Yet the quote remains arcane, inaccessible to some degree, felt to be right only at an intuitive, pre-conceptual level. Who are these “people”? And why can’t they have the information if it is right there “in the world”? My guess is that the answer has something do to with an issue that Gibson keeps coming back to: pattern recognition. All the data is there already but “the people” are unable to recognize the existing pattern and put it together in a meaningful way, in a way that creates meaning out of informational chaos.

Zero History (William Gibson)

– Highlight Loc. 4062-65  | Added on Tuesday, December 07, 2010, 08:40 AM

She got what I was trying to get away from. The seasons, the bullshit, the stuff that wore out, fell apart, wasn’t real. I’d been that girl, walking across Paris, to the next shoot, no money for a Métro card, and I’d imagined those shoes. And when you imagine something like that, you imagine a world. You imagine the world those shoes come from, and you wonder if they could happen here, in this world, the one with all the bullshit. And sometimes they can.

And this is what we tend to forget or romanticize away, given how often we click through the digital info-sphere, the irreducible materiality of being human. That in the end we are always stuff which/who needs more stuff and that even information, these lines right here on a screen is actually stuff too [polarized particles on a screen] and that nearly nothing other than perhaps light/energy escapes this sphere of stuffiness. Even the ideals and images in our heads, when one really gets down to it, are blood&bone neurons firing away and what might seem like an abstraction is a pretty darn specific chemical process. That’s not saying that everything is material but a whole damn lot is, especially at this stage of our species’ development and to think otherwise because we have an internet [run on giga-tonnes of copper, glass fiber and insulation cables, server-farm outfits, not to mention all that other stuff]. We make of our ineluctable materiality, yes, a sort of secret.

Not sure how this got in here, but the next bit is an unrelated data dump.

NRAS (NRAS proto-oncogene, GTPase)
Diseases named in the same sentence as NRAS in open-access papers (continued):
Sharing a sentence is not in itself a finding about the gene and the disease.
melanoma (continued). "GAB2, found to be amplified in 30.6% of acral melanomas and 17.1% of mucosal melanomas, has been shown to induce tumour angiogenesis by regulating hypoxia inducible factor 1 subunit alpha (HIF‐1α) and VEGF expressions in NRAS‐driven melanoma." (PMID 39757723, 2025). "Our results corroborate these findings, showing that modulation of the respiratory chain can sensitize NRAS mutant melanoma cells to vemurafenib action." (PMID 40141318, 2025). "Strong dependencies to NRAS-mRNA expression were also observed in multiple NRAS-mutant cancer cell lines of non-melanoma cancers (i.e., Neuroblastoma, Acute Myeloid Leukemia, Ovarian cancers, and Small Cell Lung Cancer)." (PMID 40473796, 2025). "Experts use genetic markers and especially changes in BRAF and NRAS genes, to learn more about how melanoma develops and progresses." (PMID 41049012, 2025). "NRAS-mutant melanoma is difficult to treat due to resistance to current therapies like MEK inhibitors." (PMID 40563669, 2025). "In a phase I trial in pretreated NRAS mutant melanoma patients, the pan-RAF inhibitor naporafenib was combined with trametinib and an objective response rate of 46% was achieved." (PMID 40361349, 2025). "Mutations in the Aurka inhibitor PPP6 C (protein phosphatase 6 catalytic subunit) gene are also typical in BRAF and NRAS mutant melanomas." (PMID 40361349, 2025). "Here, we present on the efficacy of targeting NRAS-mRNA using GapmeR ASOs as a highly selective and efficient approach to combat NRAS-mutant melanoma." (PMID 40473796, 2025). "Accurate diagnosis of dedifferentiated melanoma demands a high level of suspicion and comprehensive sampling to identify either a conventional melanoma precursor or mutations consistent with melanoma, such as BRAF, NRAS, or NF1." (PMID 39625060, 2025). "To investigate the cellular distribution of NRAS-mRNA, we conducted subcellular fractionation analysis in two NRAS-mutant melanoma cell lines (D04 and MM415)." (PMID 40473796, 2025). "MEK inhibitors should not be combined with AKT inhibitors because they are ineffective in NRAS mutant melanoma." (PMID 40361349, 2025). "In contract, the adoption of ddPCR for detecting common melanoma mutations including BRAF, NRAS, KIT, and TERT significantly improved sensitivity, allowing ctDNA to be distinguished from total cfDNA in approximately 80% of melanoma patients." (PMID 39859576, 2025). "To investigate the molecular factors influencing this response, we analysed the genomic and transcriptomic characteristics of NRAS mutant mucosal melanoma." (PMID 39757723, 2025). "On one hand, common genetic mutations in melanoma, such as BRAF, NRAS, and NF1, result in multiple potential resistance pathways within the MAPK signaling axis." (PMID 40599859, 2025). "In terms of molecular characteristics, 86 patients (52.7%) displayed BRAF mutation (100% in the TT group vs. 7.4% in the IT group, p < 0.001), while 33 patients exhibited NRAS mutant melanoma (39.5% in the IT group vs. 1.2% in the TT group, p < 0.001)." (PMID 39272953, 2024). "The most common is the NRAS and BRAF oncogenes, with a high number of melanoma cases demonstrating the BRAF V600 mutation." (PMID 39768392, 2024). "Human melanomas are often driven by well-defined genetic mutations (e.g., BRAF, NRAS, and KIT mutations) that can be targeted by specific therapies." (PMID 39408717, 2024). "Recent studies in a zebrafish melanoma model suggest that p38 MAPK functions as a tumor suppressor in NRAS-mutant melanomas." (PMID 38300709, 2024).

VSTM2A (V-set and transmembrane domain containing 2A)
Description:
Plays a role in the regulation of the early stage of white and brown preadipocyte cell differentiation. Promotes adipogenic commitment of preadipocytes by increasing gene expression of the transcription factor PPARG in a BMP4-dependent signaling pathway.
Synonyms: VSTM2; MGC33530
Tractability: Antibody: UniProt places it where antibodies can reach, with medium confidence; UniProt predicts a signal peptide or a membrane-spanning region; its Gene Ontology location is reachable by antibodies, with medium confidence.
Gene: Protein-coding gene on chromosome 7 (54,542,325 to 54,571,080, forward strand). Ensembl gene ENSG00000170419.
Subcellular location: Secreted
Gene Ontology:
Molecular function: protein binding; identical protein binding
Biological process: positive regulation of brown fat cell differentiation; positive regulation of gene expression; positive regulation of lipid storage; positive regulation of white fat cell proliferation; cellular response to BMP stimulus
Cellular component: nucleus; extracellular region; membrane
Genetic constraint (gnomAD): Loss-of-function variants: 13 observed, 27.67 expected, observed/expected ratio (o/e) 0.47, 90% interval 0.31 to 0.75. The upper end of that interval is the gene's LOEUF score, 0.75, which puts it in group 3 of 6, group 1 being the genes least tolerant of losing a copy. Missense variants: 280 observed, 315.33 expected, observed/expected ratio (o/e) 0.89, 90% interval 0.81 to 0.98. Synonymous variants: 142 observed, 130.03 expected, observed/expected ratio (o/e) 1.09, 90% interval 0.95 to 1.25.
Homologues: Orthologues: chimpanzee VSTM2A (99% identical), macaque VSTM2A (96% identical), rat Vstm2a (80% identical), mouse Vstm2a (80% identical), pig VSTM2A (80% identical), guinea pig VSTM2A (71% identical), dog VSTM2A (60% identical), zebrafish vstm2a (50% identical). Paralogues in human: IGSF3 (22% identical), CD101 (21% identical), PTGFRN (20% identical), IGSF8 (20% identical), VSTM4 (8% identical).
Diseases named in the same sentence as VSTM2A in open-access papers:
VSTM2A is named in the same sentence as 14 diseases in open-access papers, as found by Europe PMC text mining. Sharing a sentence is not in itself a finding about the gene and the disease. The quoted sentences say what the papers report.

And maybe the sigil for that is many, many people’s obsession with clothes. How we must possess ever more of them to desperately, confusedly signal something about who we think we are. But what the fuck is the message of a pair of jeans? Of a pair of Nike Air Max? Little to none, perhaps a couple of bits [poor/rich, man/woman, hipster/nerd, what-have-you/what-have-you-not]. There is a way out of this though, imagined in the quote, namely that you create your own stuff, for [a most unlikely] example: sneakers. Those god-damn foot-canoes that almost everybody is feigning after, a smooth-blend of everyday use-value and all-around visibility and status. The shoes are very strange bed fellows though: they usually just last long enough to get some sort of sentimental value going when the sole starts peeling off or the upper starts presenting with sizable, ungainly fabric lacerations. However, we survive them, we survive our shoes, as we survive most of our everyday use objects. And a certain positive feeling is associated with that: us the survivors and those deceased inanimate, partially en-charactered objects. There is a perhaps involuntarily existential dimension to the phenomenon of built-in obsolescence. To think that my Samsung cellphone would still be around [with those numbers of my family and friends, perhaps even the screen picture of my gf] while I lie beneath the grass is, frankly, depressing.


Surface Detail (Iain M. Banks)

– Highlight Loc. 2062-66  | Added on Wednesday, December 29, 2010, 01:36 AM

The harder the haul up the developmental ladder a species had suffered – rising from the usual primordial slime of just-dawned sentience with only (for example) the wheel to their name, to the dizzy heights and endless cheery sunshine of easy space flight, limitless energy, amusingly co-operative AIs, anti-ageing, anti-gravity, the end of disease and other cool tech – the more likely it was that that species would have entertained the idea of an immortal soul at some important point in its history and still be carrying the legacy of it now they had escaped the muck and had hit civilisational cruise phase.